DAR Films: 7 Of The Greatest Denzel Washington Roles

By @TrueGodImmortal

At every turn, I've been adamant about the fact that I think Denzel Washington is the greatest actor of our time, and truthfully all time. His poise and presence as an actor is unmatched and over the years, he's had numerous classic performances and roles. The question is, which of these roles are his greatest? There are so many to choose from, as Denzel brings it with every performance, but today I wanted to cover 7 of those. There are plenty of performances that will just miss the list, including his Oscar winning performance in Glory, as well as his Oscar nominated performance in Flight, along with other pivotal roles, but that's the beauty of narrowing it down to 7 choices. Which roles DO make the list? Let's take a look.

*Bleek Gilliam
(Mo' Better Blues)

-There is something special about Denzel working with Spike. His first official role working with Spike would spawn one of my favorite movies. The jazz setting and the drama surrounding the eclectic yet distant Bleek Gilliam character that Denzel plays perfectly is excellent for anyone who wasn't entirely familiar with Denzel and his acting chops. We see Denzel showcase an array of emotions through numerous experiences, from losing his woman, losing friends, losing his ability to play music, as well as going through strenuous times and bouncing back. Denzel executes every line and expression with a flair that is unmatched. To me, anyone else in this role as Bleek couldn't have done it justice. Denzel brings what I feel is his most underrated performance ever and shines in a very good movie.

*Malcolm X
(Malcolm X)

-Of course. His greatest role. It was the biggest travesty ever that Denzel never won an award for this performance. He was perfect as Malcolm and brought the exact fire that Malcolm had in his speeches and interviews to this performance. The movie itself was going to be great due to who it was about, but picking the right person to play the titular character in a biopic is the most important part of the film. Spike Lee and Denzel once again combine for a legendary movie, and this is the best work that they've both have done in their careers. For Spike, it is his pinnacle as a director, for Denzel, it is his peak as an actor, with both men providing what they do best in their roles. The nuances that made Malcolm such a charismatic leader shine through in Denzel's performance, and despite the fact that this movie didn't get enough support upon release, it is widely viewed as a classic film and deservedly so. Denzel's performance is the biggest reason for that honestly.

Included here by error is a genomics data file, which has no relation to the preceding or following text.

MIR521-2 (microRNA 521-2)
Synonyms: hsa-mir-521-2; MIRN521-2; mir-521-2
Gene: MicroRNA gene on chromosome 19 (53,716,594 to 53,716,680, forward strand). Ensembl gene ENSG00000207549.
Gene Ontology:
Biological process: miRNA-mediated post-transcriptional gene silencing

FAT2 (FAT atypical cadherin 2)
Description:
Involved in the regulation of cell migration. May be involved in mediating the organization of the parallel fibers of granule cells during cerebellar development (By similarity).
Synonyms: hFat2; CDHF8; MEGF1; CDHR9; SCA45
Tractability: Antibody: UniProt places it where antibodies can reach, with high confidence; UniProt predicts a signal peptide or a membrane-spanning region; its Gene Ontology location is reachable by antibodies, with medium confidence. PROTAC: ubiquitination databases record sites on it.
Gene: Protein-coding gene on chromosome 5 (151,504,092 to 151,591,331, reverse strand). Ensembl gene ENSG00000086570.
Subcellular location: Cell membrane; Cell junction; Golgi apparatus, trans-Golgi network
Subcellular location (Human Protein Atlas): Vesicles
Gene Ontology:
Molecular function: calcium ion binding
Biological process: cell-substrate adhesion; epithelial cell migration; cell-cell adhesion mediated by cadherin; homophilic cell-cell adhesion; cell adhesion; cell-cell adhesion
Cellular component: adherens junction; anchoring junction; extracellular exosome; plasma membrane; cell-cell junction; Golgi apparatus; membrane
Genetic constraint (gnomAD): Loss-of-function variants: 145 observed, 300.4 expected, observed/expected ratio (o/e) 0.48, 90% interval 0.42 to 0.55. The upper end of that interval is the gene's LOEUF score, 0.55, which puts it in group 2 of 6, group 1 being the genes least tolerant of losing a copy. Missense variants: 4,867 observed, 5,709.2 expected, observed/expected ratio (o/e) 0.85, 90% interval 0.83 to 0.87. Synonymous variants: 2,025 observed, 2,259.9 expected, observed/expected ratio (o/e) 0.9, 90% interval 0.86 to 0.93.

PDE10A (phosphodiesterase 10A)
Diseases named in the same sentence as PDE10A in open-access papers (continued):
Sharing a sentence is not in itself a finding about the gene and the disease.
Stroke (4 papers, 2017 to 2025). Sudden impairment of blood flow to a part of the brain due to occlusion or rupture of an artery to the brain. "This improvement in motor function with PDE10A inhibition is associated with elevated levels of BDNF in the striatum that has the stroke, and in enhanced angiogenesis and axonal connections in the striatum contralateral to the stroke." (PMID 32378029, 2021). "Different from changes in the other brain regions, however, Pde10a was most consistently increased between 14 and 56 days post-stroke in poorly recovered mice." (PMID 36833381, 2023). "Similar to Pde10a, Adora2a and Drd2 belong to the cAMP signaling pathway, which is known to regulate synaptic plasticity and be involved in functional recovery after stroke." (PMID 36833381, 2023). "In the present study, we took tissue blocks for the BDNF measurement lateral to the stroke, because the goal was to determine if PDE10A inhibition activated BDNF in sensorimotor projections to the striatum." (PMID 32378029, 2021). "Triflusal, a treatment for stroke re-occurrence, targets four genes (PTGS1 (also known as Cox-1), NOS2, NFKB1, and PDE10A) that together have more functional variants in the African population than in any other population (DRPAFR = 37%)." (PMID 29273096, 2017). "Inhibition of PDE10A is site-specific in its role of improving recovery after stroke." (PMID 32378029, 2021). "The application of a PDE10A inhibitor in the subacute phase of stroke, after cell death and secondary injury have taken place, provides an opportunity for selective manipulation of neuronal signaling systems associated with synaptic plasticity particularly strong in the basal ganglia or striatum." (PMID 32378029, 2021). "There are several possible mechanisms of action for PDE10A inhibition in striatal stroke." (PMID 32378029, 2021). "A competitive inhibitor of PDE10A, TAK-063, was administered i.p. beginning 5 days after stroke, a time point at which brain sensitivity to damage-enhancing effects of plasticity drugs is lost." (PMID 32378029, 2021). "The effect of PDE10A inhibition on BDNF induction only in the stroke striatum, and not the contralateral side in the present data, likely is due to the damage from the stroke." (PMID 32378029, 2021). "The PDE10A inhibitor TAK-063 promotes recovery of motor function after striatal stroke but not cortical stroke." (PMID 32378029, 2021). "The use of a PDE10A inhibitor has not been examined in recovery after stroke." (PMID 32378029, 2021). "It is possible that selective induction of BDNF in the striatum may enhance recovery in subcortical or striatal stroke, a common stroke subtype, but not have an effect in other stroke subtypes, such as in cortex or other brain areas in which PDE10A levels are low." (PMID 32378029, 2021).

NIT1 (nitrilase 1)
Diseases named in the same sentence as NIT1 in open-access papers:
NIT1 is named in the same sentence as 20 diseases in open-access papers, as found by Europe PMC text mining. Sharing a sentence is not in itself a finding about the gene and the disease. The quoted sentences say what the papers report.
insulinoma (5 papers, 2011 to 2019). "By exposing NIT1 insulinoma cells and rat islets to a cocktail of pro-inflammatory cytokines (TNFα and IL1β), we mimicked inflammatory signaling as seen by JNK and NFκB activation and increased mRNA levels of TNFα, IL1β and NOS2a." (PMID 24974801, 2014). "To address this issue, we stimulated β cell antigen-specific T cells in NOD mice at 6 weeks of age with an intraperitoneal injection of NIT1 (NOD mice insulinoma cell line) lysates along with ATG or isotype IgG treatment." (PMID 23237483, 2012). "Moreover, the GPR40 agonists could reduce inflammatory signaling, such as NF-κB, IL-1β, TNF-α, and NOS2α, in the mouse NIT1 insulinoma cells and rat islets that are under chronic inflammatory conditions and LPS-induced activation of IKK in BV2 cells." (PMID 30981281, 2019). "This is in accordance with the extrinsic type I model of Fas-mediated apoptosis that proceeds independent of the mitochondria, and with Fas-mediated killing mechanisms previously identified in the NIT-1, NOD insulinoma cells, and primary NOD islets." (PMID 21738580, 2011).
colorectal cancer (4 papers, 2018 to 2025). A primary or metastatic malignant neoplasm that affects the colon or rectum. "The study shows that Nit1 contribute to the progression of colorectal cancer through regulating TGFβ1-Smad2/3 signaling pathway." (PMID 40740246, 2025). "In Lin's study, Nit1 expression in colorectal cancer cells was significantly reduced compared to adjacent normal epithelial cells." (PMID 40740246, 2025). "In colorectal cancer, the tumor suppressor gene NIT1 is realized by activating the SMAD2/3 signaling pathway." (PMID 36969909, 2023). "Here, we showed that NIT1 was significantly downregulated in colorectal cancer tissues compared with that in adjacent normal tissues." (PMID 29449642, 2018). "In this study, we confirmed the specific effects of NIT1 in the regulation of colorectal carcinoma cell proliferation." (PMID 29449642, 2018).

*Alonzo Harris
(Training Day)

-When you win an Oscar for a performance, it is safe to say you've done your job as an actor right? Well, for Denzel, he had never played the true role of a villain in a film before, at least not to this extent, so in a way, his role in Training Day came as a shock all around. I think the shock came more so from the depth of the role than the actual surface of the role, as Denzel plays a crooked cop named Alonzo Harris, who essentially is doing what he does for his bottom line, but most of all, his family. It is that type of thought process that spawns the beauty of the performance, as you don't know where to hate or root for Alonzo. That is the true beauty in this performance. He is a villain..... but a villain who might just be justified when it's all said and done.